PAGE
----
Tag: Wildlife

How to Survive a Mountain Lion Attack: Take Your Wife


Jim Hamm is lucky that his wife, Nell, kept her head while a mountain lion had a deathlock on his. The 70 year old hiker was attacked by the lion while hiking in Prairie Creek Redwoods State Park. Nell tried stabbing the cat in the eye with a ballpoint pen but the pen broke. Then she tried beating the lion with a big stick. Finally she jammed the butt end of the stick up the lion’s nose and that convinced the animal to let go of her husband.

One thing the Hamms did that helped them survive was to talk ahead of time about the possibility of a lion attack. It’s something to think about if you’re considering hiking in the Santa Monica mountains. It wouldn’t hurt to read up on the standard advice–don’t try to run away, appear to be huge, make a lot of noise, fight back aggressively when approached.

But if you really want to know how to survive a cougar attack, consider this: the Holy Spirit is more than one billion times faster than a cougar.

(cf. Man rips leopard’s tongue out)

[Photo via publicdomainphotos.net]

Originally published February 1, 2007

Coyote Encounter of the Third Kind

So yesterday I took Mr. Moose out for our weekly run in the lemon orchard. Typically we go about a mile and a half, I take the tennis ball launcher and Moose gets double or triple the mileage out of the deal. Very rarely we might see a runner or another dog walker on these adventures. The solitude is the key ingredient here – Moose is a hand grenade on a string. He sees another dog, even at a good distance, and he explodes in a twisting foam-flecked frenzy of flashing teeth and murderous barking.

Midway through our walk I spotted a canine shape move into the road about a half mile ahead of us. It seemed more dog-like than coyote-like and it watched us approaching. Mr. Moose was focused on the tennis ball and did not seem to notice the watcher in the road.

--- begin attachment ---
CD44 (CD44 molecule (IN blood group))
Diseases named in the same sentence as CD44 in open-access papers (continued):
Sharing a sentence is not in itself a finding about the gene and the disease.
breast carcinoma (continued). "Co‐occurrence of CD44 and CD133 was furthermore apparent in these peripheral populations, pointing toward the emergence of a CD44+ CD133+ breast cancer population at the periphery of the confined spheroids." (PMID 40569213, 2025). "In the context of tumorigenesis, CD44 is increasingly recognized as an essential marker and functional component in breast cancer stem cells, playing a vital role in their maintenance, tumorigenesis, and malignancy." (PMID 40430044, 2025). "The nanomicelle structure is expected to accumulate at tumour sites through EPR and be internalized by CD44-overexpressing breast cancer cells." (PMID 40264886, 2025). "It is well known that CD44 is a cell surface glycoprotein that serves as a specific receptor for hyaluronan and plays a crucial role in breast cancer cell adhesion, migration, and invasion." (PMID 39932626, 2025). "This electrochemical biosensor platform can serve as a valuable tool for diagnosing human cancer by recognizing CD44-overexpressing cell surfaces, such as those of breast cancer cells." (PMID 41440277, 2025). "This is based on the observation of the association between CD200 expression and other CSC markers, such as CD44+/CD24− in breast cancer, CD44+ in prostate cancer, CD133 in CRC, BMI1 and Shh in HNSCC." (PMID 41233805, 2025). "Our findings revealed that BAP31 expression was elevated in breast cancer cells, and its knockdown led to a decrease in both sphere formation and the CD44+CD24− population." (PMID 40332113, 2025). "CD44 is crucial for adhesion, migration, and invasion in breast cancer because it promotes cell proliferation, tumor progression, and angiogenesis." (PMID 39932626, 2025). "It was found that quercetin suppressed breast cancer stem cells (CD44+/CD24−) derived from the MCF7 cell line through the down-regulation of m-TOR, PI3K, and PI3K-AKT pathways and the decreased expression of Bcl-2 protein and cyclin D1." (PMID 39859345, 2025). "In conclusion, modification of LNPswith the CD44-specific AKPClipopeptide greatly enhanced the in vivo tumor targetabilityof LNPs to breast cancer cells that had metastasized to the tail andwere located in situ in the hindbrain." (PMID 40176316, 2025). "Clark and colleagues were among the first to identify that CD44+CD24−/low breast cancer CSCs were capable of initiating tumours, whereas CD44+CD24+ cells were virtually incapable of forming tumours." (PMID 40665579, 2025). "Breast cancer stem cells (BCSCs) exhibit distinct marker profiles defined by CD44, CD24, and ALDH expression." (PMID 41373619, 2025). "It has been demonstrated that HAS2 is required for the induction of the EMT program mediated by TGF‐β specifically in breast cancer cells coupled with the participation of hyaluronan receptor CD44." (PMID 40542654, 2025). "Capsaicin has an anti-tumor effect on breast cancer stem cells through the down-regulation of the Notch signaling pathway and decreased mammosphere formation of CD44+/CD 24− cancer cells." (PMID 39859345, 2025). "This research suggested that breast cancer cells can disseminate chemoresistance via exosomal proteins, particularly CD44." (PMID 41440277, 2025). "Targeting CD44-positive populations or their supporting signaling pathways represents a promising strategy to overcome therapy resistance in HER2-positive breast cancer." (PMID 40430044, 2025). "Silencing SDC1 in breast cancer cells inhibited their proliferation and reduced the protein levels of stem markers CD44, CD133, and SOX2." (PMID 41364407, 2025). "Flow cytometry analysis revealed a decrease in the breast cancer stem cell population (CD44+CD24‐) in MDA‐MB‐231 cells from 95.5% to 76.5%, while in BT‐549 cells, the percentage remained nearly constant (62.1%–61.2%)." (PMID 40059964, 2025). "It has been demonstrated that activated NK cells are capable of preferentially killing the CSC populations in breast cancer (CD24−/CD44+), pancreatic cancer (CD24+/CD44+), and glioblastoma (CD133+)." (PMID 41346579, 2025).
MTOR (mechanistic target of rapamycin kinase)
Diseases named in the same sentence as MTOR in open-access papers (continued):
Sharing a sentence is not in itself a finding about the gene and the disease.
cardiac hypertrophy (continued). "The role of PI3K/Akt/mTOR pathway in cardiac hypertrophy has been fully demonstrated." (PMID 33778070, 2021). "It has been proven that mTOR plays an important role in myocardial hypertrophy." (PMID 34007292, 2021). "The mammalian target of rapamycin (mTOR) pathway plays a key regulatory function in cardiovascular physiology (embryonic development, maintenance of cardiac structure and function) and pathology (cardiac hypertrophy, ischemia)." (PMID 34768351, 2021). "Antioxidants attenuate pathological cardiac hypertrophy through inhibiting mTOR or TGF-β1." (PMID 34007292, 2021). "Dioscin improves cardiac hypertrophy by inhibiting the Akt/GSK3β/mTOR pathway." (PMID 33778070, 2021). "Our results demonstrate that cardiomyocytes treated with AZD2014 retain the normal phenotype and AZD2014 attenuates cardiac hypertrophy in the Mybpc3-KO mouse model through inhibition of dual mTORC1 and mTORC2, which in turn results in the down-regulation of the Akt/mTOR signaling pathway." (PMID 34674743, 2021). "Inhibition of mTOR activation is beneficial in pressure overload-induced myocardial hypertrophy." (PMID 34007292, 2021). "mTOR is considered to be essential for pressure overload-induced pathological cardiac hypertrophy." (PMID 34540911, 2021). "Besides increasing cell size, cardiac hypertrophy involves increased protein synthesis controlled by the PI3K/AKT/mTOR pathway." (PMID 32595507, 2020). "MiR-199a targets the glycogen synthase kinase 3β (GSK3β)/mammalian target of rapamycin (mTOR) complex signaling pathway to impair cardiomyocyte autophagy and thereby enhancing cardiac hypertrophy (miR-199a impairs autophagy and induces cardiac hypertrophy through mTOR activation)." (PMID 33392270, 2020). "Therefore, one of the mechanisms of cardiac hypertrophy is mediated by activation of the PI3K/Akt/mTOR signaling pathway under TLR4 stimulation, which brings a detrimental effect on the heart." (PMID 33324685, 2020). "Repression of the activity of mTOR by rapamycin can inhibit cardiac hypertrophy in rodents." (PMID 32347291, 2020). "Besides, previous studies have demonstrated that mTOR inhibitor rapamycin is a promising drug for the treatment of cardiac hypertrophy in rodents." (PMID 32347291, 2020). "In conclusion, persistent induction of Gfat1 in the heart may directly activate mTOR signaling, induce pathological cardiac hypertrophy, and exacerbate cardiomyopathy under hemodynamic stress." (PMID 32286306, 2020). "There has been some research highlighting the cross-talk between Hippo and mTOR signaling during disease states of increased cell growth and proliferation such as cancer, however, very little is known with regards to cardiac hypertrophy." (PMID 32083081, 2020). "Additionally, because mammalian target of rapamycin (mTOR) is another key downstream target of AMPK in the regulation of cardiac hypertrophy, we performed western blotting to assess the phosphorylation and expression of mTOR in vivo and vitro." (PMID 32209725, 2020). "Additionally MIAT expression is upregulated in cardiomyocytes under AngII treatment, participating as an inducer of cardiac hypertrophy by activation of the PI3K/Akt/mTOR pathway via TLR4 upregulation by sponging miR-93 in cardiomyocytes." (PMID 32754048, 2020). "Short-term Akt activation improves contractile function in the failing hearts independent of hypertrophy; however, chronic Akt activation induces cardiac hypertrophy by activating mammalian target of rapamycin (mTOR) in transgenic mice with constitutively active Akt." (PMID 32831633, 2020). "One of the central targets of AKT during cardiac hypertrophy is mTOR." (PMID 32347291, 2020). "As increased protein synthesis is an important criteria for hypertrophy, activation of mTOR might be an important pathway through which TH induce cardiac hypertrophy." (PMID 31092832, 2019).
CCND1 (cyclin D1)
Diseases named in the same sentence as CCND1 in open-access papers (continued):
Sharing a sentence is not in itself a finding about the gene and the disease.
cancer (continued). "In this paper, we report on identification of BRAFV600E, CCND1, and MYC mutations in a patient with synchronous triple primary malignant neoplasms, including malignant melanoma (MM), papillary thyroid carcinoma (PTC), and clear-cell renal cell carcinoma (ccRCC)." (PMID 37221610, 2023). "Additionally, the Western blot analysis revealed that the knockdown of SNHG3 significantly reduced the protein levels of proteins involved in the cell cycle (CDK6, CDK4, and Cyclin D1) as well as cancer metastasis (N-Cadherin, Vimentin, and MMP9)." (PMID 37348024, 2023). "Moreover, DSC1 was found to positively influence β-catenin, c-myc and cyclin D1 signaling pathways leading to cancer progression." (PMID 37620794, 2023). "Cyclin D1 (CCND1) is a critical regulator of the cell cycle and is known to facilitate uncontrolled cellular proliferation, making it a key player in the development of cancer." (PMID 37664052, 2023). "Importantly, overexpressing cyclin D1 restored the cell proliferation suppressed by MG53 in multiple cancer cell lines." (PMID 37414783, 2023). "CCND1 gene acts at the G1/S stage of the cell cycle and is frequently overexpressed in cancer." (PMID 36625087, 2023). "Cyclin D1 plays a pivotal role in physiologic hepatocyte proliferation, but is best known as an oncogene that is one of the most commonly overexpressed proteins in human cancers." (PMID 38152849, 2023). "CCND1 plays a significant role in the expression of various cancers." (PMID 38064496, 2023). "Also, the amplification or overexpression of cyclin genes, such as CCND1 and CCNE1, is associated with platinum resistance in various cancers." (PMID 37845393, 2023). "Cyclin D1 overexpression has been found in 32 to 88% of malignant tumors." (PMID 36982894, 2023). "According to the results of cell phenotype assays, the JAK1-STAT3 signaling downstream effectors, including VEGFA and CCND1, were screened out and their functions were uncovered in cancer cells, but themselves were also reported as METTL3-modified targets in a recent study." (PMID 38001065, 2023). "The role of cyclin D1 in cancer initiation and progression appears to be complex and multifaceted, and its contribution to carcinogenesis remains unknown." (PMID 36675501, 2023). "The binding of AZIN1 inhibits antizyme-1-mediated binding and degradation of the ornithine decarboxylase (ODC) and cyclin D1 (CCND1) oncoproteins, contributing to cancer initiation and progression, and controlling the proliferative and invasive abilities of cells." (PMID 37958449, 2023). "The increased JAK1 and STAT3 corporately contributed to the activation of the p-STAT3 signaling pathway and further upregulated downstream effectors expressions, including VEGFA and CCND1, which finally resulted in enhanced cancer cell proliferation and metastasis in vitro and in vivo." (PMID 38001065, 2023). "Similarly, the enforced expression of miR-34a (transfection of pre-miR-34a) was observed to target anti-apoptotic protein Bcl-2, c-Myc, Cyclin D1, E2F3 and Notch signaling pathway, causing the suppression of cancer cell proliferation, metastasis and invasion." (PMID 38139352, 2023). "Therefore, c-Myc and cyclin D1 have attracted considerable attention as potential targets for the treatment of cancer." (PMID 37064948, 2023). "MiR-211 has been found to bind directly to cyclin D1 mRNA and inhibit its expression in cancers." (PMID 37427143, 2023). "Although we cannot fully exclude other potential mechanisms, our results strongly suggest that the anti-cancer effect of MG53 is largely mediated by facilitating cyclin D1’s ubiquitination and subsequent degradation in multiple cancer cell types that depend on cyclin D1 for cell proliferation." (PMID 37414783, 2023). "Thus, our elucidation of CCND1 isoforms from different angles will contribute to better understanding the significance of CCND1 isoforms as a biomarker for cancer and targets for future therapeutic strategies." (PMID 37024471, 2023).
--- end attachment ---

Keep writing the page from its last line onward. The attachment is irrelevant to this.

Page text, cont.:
Eventually the animal ahead slipped off into the orchard. When we passed the point in the road where I saw the creature, I looked over my shoulder and noticed that there was in fact a coyote shadowing us about a quarter mile back. Mr. Moose was still oblivious at this point.

But on our return, right after I chucked the tennis ball and sent Moose a-running down the dirt road, I saw a coyote dart into the road not more than fifty feet away from me. It ran straight for me so I yelled at it and chased it back into the orchard.

Unfortunately, by this time Mr. Moose had spotted the coyote and he ran off in hot pursuit. I lost sight of both animals as they raced off down the rows of lemon trees.

For about fifteen minutes I went up and down the road whistling and calling but I could hear nothing. So I decided to head back home figuring that one of a couple things might happen. Moose might catch the coyote and fight the animal. My money would be on the 70 lb. very muscular dog. Or the coyote might lure Moose to its pack, in which case I might put odds on the coyotes. Or the coyote might elude the dog, and a tired and beaten Moose would eventually find his way home.

What I did not expect to find was that the dog and the coyote would be enjoying each other’s company at the bottom of the hill near our house. I’m still not sure what the interaction was. I came across the coyote standing in a clearing, barking madly at the sky. Moose was a short way off. The coyote saw me and started to run – Moose chased after. But when I called Moose to my side, the coyote followed. And the coyote continued to follow us up the hill after I put the leash on the dog and started heading home.

It looked to be a young, and very thin coyote. And maybe it was just looking for a good time. Or maybe this is part of a coyote’s sly and tricky way of finding a meal. But toward the end of the adventure I wasn’t more than twenty feet away from the animal, making it the most unusual coyote encounter I’ve had to date.

Free Bird (for Bird Watchers)

Identify birds by shape

If you want to know more about where you live, and thereby know more about who your are, you can start with the birds. The Cornell Lab of Ornithology has the most amazing site, All About Birds – and like some of the best things in life, it’s free!

The site has everything from Birding Basics, answering such questions as what to do when you find a baby bird on the ground, to bird-related articles and multimedia and a terrific online bird guide complete with bird sounds.

The only thing missing is the binoculars.

Wildlife Photo Winner: Three Wolves and a Moon

Jose Luis Rodriguez may have faked this year’s most amazing wildlife photo but he could be responsible for the year’s most awesome meme: three wolves jumping over a fence under a full moon. The photoshopped version of Rodreguez’ photo comes from myconfinedspace.com, a site that recycles NSFW, crude, lewd and silly images, by way of the more down-to-earth Rob Haggart who dares to ask the question, why did this cheesy photo win in the first place? Perhaps from here on out, wildlife photo awards should go to photogs who truly appreciate wildlife – such as the chimps who just shot a feature film.

Still, what could be better than a t-shirt featuring three wolves jumping over a fence under a full moon – except for a bacon facial?